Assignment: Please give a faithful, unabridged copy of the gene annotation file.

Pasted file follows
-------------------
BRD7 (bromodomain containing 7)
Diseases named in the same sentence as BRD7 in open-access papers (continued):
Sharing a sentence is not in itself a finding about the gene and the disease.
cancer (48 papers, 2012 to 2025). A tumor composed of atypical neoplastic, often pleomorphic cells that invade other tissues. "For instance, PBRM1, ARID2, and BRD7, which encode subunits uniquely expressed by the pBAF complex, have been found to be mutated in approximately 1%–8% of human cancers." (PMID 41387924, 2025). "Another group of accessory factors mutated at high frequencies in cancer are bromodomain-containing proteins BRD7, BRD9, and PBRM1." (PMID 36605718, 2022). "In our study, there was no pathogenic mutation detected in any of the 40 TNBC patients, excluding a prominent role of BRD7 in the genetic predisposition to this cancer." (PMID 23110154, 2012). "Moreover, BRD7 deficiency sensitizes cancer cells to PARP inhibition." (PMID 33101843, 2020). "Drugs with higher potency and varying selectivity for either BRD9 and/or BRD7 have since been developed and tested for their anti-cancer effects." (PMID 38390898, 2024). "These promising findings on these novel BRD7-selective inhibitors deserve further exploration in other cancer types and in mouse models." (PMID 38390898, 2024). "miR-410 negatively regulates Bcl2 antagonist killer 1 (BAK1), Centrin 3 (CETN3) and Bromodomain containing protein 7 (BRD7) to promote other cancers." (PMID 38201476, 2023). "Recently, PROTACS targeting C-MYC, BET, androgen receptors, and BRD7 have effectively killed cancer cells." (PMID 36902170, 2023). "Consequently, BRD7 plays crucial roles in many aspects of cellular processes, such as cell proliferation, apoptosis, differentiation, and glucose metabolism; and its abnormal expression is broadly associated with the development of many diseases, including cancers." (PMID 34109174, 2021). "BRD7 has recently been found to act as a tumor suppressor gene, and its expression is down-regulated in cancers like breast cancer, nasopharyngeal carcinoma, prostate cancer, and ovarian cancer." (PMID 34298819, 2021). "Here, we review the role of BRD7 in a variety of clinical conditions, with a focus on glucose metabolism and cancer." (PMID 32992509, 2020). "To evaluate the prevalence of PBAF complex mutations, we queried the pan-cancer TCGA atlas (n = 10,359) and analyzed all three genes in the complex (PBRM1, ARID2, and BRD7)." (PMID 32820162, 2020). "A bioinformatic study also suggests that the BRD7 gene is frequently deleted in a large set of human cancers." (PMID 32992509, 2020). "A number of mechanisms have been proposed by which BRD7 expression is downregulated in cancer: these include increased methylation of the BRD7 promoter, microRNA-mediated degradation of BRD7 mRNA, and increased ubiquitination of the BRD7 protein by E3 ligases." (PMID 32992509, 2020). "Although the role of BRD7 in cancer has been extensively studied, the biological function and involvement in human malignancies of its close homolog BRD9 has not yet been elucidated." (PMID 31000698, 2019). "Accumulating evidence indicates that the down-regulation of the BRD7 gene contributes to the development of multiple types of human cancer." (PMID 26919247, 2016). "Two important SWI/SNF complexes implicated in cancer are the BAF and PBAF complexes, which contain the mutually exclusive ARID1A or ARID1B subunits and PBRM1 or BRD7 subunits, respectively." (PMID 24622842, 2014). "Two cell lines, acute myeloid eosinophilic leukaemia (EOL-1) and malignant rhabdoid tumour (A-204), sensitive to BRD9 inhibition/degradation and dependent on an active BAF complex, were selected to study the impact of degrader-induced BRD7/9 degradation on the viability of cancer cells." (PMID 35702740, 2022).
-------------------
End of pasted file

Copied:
BRD7 (bromodomain containing 7)
Diseases named in the same sentence as BRD7 in open-access papers (continued):
Sharing a sentence is not in itself a finding about the gene and the disease.
cancer (48 papers, 2012 to 2025). A tumor composed of atypical neoplastic, often pleomorphic cells that invade other tissues. "For instance, PBRM1, ARID2, and BRD7, which encode subunits uniquely expressed by the pBAF complex, have been found to be mutated in approximately 1%–8% of human cancers." (PMID 41387924, 2025). "Another group of accessory factors mutated at high frequencies in cancer are bromodomain-containing proteins BRD7, BRD9, and PBRM1." (PMID 36605718, 2022). "In our study, there was no pathogenic mutation detected in any of the 40 TNBC patients, excluding a prominent role of BRD7 in the genetic predisposition to this cancer." (PMID 23110154, 2012). "Moreover, BRD7 deficiency sensitizes cancer cells to PARP inhibition." (PMID 33101843, 2020). "Drugs with higher potency and varying selectivity for either BRD9 and/or BRD7 have since been developed and tested for their anti-cancer effects." (PMID 38390898, 2024). "These promising findings on these novel BRD7-selective inhibitors deserve further exploration in other cancer types and in mouse models." (PMID 38390898, 2024). "miR-410 negatively regulates Bcl2 antagonist killer 1 (BAK1), Centrin 3 (CETN3) and Bromodomain containing protein 7 (BRD7) to promote other cancers." (PMID 38201476, 2023). "Recently, PROTACS targeting C-MYC, BET, androgen receptors, and BRD7 have effectively killed cancer cells." (PMID 36902170, 2023). "Consequently, BRD7 plays crucial roles in many aspects of cellular processes, such as cell proliferation, apoptosis, differentiation, and glucose metabolism; and its abnormal expression is broadly associated with the development of many diseases, including cancers." (PMID 34109174, 2021). "BRD7 has recently been found to act as a tumor suppressor gene, and its expression is down-regulated in cancers like breast cancer, nasopharyngeal carcinoma, prostate cancer, and ovarian cancer." (PMID 34298819, 2021). "Here, we review the role of BRD7 in a variety of clinical conditions, with a focus on glucose metabolism and cancer." (PMID 32992509, 2020). "To evaluate the prevalence of PBAF complex mutations, we queried the pan-cancer TCGA atlas (n = 10,359) and analyzed all three genes in the complex (PBRM1, ARID2, and BRD7)." (PMID 32820162, 2020). "A bioinformatic study also suggests that the BRD7 gene is frequently deleted in a large set of human cancers." (PMID 32992509, 2020). "A number of mechanisms have been proposed by which BRD7 expression is downregulated in cancer: these include increased methylation of the BRD7 promoter, microRNA-mediated degradation of BRD7 mRNA, and increased ubiquitination of the BRD7 protein by E3 ligases." (PMID 32992509, 2020). "Although the role of BRD7 in cancer has been extensively studied, the biological function and involvement in human malignancies of its close homolog BRD9 has not yet been elucidated." (PMID 31000698, 2019). "Accumulating evidence indicates that the down-regulation of the BRD7 gene contributes to the development of multiple types of human cancer." (PMID 26919247, 2016). "Two important SWI/SNF complexes implicated in cancer are the BAF and PBAF complexes, which contain the mutually exclusive ARID1A or ARID1B subunits and PBRM1 or BRD7 subunits, respectively." (PMID 24622842, 2014). "Two cell lines, acute myeloid eosinophilic leukaemia (EOL-1) and malignant rhabdoid tumour (A-204), sensitive to BRD9 inhibition/degradation and dependent on an active BAF complex, were selected to study the impact of degrader-induced BRD7/9 degradation on the viability of cancer cells." (PMID 35702740, 2022).